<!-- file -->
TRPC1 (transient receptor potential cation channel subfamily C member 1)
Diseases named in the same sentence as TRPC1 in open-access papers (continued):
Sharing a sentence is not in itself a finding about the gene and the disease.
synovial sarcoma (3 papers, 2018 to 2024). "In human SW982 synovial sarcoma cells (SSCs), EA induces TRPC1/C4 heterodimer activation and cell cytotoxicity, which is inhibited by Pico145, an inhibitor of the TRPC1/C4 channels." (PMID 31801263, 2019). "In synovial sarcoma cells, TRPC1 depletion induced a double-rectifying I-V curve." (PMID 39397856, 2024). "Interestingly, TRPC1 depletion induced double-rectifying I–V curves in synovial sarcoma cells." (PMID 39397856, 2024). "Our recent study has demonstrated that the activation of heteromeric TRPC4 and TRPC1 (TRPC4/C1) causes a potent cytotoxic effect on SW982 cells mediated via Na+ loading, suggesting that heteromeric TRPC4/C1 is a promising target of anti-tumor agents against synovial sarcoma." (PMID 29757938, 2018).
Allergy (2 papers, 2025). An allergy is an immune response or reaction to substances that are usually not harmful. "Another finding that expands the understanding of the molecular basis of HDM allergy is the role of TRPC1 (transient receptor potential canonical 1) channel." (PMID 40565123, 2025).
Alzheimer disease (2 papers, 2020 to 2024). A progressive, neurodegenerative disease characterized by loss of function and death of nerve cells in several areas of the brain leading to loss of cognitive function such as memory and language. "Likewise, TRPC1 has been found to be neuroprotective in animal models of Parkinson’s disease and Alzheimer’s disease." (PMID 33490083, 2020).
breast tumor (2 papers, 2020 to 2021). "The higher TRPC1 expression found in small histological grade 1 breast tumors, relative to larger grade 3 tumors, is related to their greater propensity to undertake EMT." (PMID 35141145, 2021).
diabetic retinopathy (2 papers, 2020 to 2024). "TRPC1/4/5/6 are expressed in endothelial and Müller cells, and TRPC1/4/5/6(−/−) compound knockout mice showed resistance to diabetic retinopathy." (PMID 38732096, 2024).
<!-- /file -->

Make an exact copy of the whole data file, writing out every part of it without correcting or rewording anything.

TRPC1 (transient receptor potential cation channel subfamily C member 1)
Diseases named in the same sentence as TRPC1 in open-access papers (continued):
Sharing a sentence is not in itself a finding about the gene and the disease.
synovial sarcoma (3 papers, 2018 to 2024). "In human SW982 synovial sarcoma cells (SSCs), EA induces TRPC1/C4 heterodimer activation and cell cytotoxicity, which is inhibited by Pico145, an inhibitor of the TRPC1/C4 channels." (PMID 31801263, 2019). "In synovial sarcoma cells, TRPC1 depletion induced a double-rectifying I-V curve." (PMID 39397856, 2024). "Interestingly, TRPC1 depletion induced double-rectifying I–V curves in synovial sarcoma cells." (PMID 39397856, 2024). "Our recent study has demonstrated that the activation of heteromeric TRPC4 and TRPC1 (TRPC4/C1) causes a potent cytotoxic effect on SW982 cells mediated via Na+ loading, suggesting that heteromeric TRPC4/C1 is a promising target of anti-tumor agents against synovial sarcoma." (PMID 29757938, 2018).
Allergy (2 papers, 2025). An allergy is an immune response or reaction to substances that are usually not harmful. "Another finding that expands the understanding of the molecular basis of HDM allergy is the role of TRPC1 (transient receptor potential canonical 1) channel." (PMID 40565123, 2025).
Alzheimer disease (2 papers, 2020 to 2024). A progressive, neurodegenerative disease characterized by loss of function and death of nerve cells in several areas of the brain leading to loss of cognitive function such as memory and language. "Likewise, TRPC1 has been found to be neuroprotective in animal models of Parkinson’s disease and Alzheimer’s disease." (PMID 33490083, 2020).
breast tumor (2 papers, 2020 to 2021). "The higher TRPC1 expression found in small histological grade 1 breast tumors, relative to larger grade 3 tumors, is related to their greater propensity to undertake EMT." (PMID 35141145, 2021).
diabetic retinopathy (2 papers, 2020 to 2024). "TRPC1/4/5/6 are expressed in endothelial and Müller cells, and TRPC1/4/5/6(−/−) compound knockout mice showed resistance to diabetic retinopathy." (PMID 38732096, 2024).